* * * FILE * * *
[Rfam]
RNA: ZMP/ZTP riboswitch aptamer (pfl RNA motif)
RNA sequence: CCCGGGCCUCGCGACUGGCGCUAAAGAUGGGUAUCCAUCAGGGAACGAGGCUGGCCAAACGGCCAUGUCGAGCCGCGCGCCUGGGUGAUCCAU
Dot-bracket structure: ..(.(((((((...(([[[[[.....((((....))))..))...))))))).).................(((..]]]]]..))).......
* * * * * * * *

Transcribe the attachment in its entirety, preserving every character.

[Rfam]
RNA: ZMP/ZTP riboswitch aptamer (pfl RNA motif)
RNA sequence: CCCGGGCCUCGCGACUGGCGCUAAAGAUGGGUAUCCAUCAGGGAACGAGGCUGGCCAAACGGCCAUGUCGAGCCGCGCGCCUGGGUGAUCCAU
Dot-bracket structure: ..(.(((((((...(([[[[[.....((((....))))..))...))))))).).................(((..]]]]]..))).......